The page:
You may imagine that a highly esteemed director like Martin Scorsese would only shoot his movies on massive sound stages. But when he decided his latest movie, "Killers of the Flower Moon," needed a coda, he actually went back to school to film it.
Months after principal photography wrapped in Oklahoma on his adaption of the acclaimed David Grann non-fiction book about the Osage Nation killings, the New York City native traveled to his old high school, Cardinal Hayes High School, in the Bronx and shot the now-memorable final scene in which a 1930s radio broadcast recounts the aftermath of the murders.
"It's this beautiful Catholic high school," actor Larry Fessenden, who was one of the radio performers in the scene, told Insider about the filming. "Marty told us that, as a kid, he would take the subway from Little Italy to this school run by men of the cloth."
What's as remarkable as Scorsese needing only a high-school auditorium as the setting for the close of his movie, is the amount of detail and rehearsal done for a scene that lasts all of maybe four minutes.
Fessenden said there were two days of rehearsals at Steiner Studios in Brooklyn for the scene. During that time, everything from the sound of actors' voices to the Foley artists' props was meticulously scrutinized by Scorsese.
"Marty goes, 'Okay, so let me see what you got!'" Fessenden recalled. "And we do the whole thing and we're quite proud of ourselves and he starts breaking everything down, even something small like, 'That's supposed to be a car horn? That doesn't sound like a car horn at all.'"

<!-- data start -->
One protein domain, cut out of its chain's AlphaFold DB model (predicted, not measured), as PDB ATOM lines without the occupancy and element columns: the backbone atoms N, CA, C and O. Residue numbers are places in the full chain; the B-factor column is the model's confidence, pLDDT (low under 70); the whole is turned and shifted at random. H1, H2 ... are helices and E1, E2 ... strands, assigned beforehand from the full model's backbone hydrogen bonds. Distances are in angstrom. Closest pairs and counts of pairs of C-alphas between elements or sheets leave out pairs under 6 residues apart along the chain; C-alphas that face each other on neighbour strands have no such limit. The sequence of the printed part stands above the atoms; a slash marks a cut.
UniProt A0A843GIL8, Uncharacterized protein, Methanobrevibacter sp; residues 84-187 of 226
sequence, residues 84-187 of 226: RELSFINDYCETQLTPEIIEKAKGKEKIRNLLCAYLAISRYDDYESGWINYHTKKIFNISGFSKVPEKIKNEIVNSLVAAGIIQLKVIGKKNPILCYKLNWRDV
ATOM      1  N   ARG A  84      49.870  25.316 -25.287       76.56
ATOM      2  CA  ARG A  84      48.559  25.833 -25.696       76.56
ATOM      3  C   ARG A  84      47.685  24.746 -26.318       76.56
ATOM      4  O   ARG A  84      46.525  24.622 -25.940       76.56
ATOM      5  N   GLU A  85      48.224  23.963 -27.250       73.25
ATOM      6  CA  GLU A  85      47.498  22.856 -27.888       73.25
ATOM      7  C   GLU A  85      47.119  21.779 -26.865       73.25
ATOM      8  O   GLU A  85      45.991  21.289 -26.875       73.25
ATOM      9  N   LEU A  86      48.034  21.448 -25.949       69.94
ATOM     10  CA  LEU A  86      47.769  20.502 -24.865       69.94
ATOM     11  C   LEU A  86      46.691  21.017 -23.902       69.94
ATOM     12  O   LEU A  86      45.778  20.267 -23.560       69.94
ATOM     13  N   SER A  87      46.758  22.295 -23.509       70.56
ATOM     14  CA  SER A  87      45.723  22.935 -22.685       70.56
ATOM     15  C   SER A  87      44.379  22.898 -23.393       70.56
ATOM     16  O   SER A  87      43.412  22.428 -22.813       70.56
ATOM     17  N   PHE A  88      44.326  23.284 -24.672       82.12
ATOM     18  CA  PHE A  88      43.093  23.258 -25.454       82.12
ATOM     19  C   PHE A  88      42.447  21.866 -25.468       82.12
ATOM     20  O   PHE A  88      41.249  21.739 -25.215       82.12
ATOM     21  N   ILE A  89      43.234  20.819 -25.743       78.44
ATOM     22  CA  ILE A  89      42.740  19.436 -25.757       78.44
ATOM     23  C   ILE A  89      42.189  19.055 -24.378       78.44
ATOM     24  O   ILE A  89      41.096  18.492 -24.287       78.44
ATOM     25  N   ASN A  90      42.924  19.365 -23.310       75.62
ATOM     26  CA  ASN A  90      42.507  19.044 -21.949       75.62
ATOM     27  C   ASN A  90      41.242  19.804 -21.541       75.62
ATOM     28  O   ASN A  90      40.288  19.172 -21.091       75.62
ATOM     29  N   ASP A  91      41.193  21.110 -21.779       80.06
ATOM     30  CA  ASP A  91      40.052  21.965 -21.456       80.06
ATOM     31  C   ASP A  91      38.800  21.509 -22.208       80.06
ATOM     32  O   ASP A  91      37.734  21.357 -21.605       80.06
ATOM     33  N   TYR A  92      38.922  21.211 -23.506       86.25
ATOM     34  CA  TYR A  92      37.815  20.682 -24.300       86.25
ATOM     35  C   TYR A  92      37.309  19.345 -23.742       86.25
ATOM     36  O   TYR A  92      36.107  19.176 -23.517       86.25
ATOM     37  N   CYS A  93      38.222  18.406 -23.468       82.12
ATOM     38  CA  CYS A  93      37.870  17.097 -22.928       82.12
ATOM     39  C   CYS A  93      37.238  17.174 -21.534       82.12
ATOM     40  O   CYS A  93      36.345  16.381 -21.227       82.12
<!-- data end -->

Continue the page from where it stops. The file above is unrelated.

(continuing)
After a week break, the scene was then shot at Cardinal Hayes High School over three days in February 2022.
"We arrive in the Bronx. There's a huge crane in the auditorium, the set is beautiful. All the extras are there," Fessenden said.
"Marty would come in the second half of the day after we rehearsed," he continued. "Everything was refined during the downtime between rehearsal and shoot. Then, we shot it. We go through close-ups and Marty makes adjustments. It was a very collaborative process. He is guiding and exploring with you to find what he thinks is right."
Then it was time to shoot the most dramatic moment of the scene: when Scorsese delivers the obituary of the movie's main character, Mollie Burkhart (Lily Gladstone). A moment made possible, Fessenden said, by the movie's casting director Ellen Lewis, who urged Scorsese to act in this part of the scene.
"They cleared the room, and the whole audience left," Fessenden said. "But we, the actors on stage, were allowed to sit in and watch."
"I had tears in my eyes," added Fessenden, who said Scorsese did several takes and directed himself. "I could see this was so seminal to the whole project, Marty's career, even without seeing the movie yet. I just sensed there was genuine anger and a mea culpa about violence. It was profound."
Fessenden, who has legend status in the independent film world for his work as a director and producer, said working on "Killers of the Flower Moon" was a highlight of his life.
However, he did find it funny that the auditorium at the school is not named after Scorsese.
"It's called the Regis Philbin Auditorium," said Fessenden, referring to the iconic daytime and game-show host who died in 2020.
"I think Marty has a closet named after him," he said jokingly.